Game Within the Game: Kobe Bryant Outduels Manu Ginobili as Lakers Topple SpursKobe Bryant had 30 points, seven rebounds, three assists and four steals as the L.A. Lakers defeated the San Antonio Spurs, 102-97. Bruce Bowen led the Spurs with 22 points, one short of his season-high--achieved in the Spurs' 107-92 win against the Lakers on November 13--and just two fewer than his career-high. The shorthanded Spurs were missing both Tim Duncan and Tony Parker, which created an interesting subplot for this game: how would Manu Ginobili do against Bryant without having the benefit of Duncan's presence in the paint? According to some statistical systems, Ginobili was a more efficient player than Bryant last season. Of course, those numbers don't take into account that Ginobili's productivity is compressed into fewer minutes than Bryant's and sometimes takes place against the other team's reserves because Ginobili is usually a sixth man, not a starter; we don't know what kind of numbers Ginobili would have put up last season if he had played 40 mpg, let alone if he had done so as a starter and without Duncan's support during a lot of those minutes--but, at least for one night, we received some answers to those questions.
In the November 13 meeting between the Spurs and the Lakers, Duncan played and, even though his shooting statistics were not great, he had a +14 plus/minus rating during his 30:30 of action. More importantly, because the Spurs' rotation was intact Ginobili was able to come off of the bench and play just 26:41, during which time he scored 17 points on 6-12 shooting while also contributing four rebounds, five assists, two steals and no blocked shots with just one turnover. Meanwhile, Bryant logged more than 38 minutes during that game, scoring 18 points on 9-19 shooting while contributing nine rebounds, five assists, three blocked shots and two steals while committing three turnovers.
Things were more than a little different on Thursday. Without Duncan and Parker to provide support, Ginobili started and played nearly 35 minutes, scoring 14 points on 5-17 shooting, adding six rebounds, three assists, no steals or blocks and seven turnovers. Note that both Ginobili's total production and his efficiency went down, not up, with additional minutes. Bryant again played more than 38 minutes and in addition to the statistics cited in the first paragraph he shot 10-24 from the field and only had one turnover. More importantly, with both stars on the court during crunch time in the fourth quarter, the Lakers outscored the Spurs 16-11 from the 6:30 mark until 1:09 remained (Ginobili went to the bench at that time and the Spurs added a couple meaningless jumpers in the waning seconds). Bryant had seven points and one assist during that game deciding stretch, while Ginobili shot 0-3 from the field and had the ball stolen from him once by Bryant, after which Bryant drove down court and made a slick feed to Ronny Turiaf for a dunk that put the Lakers up 97-86.
Of course, a complete evaluation of Bryant or Ginobili cannot be made on the basis of the two games they've played against each other this season. Ginobili is without question an All-Star level player and he is putting up the best numbers of his career so far this season. However, as good as Ginobili is, he is not at the same level as Bryant. Ginobili has never averaged 30 mpg for a whole season and he has only started 211 of his 382 career regular season games. It is much different to play a little more than half of a game--including a good portion of that time against the other team's reserves--and be productive as the second or third best player on a team than to play 40 mpg as a team's only All-Star who must not only lead his squad in scoring and assists but also frequently guard the top perimeter threat on the other team, particularly in the fourth quarter. Ginobili is a marvelous player, a joy to watch, and he fulfills his role on the Spurs to perfection--but he would not last long or be very productive if he were asked to carry a fraction of the load that Bryant has for several seasons now.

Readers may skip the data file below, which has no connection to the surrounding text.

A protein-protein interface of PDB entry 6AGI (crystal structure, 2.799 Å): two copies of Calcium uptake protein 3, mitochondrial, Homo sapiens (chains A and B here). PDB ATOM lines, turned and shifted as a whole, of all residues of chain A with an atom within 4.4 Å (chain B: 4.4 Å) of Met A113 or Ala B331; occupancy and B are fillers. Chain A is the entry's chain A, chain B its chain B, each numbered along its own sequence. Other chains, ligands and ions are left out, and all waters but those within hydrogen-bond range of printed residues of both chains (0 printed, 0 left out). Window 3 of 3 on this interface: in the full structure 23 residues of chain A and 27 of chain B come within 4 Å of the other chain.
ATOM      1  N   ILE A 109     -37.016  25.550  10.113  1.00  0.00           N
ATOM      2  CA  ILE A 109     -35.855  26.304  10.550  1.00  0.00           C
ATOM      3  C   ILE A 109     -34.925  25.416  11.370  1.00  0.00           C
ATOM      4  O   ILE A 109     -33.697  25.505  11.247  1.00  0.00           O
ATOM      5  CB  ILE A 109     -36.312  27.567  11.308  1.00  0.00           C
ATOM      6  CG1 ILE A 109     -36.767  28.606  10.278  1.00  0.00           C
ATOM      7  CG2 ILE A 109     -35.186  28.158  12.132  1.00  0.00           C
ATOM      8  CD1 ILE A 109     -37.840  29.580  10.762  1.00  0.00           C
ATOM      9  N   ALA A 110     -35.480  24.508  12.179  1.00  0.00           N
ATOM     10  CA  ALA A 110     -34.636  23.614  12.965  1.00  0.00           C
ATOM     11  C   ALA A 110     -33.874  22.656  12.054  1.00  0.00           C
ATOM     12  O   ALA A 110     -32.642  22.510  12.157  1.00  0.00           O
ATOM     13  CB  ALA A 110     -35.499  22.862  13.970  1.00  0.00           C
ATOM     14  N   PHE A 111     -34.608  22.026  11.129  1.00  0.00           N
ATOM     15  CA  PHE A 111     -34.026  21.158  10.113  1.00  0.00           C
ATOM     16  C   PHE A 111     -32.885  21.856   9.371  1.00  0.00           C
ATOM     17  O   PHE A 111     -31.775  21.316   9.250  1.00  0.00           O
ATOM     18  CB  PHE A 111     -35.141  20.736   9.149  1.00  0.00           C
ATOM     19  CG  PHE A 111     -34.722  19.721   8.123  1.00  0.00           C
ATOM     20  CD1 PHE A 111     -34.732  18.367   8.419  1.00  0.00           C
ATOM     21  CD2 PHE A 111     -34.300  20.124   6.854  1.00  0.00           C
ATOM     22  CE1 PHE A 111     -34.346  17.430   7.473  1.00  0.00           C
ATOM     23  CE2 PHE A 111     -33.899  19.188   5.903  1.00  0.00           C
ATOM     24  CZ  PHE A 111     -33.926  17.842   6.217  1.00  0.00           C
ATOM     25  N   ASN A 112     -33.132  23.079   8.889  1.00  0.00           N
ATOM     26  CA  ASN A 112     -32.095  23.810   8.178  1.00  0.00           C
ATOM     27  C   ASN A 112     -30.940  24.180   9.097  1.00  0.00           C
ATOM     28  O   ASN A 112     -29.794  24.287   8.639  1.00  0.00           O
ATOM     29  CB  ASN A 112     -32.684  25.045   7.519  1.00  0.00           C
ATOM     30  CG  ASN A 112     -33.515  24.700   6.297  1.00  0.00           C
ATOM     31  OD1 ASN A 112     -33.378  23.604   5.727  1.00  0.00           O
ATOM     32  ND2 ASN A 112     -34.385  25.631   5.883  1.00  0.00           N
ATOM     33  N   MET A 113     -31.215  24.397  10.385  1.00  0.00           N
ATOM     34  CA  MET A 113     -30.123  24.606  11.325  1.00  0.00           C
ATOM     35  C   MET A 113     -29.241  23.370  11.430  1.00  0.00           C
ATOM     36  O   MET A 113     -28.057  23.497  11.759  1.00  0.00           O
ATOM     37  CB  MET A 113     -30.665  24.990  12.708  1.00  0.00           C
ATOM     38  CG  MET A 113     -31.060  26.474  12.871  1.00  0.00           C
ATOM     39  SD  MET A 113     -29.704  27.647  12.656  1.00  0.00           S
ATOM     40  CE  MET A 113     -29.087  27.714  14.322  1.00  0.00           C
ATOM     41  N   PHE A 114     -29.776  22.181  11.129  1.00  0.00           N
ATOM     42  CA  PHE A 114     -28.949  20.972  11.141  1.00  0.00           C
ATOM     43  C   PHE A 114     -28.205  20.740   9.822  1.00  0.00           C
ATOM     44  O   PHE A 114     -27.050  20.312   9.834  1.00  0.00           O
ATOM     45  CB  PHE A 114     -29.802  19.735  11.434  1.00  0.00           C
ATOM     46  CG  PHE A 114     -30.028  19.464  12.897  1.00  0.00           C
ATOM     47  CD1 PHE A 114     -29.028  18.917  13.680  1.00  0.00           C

It is worth noting that Ginobili averaged 37 ppg and 6.0 apg while shooting .467 from the field as the Spurs won the first two games that Duncan missed but, including the Lakers game, Ginobili scored 13.5 ppg on .290 shooting while averaging just 2.0 apg and committing 12 turnovers as the Spurs lost the next two games. On the other hand, Bryant has shown throughout his career that he can be very productive at both ends of the court despite playing heavy minutes. Keep in mind that last season Bryant posted the highest post-All-Star Game scoring average in the past 43 years and that he averaged nearly 6 rpg and more than 5 rpg in those games while playing good enough defense to earn selection to the All-Defensive First Team. Ginobili's contributions in limited minutes on a championship team last season are certainly commendable but it is unfounded to assume that he would maintain that level of efficiency while playing significantly greater minutes; it is also incorrect to ignore that Ginobili neither guards nor is guarded by the opponent's best perimeter player as frequently as Bryant assumes both of those roles for his team. Bowen usually handles the toughest defensive assignment for the Spurs and Ginobili usually plays at least his initial minutes against the opponent's bench players, though he is of course also usually on the court during key fourth quarter minutes--albeit he is well rested by that time, a luxury that Bryant rarely has.
posted by David Friedman @ 8:13 AM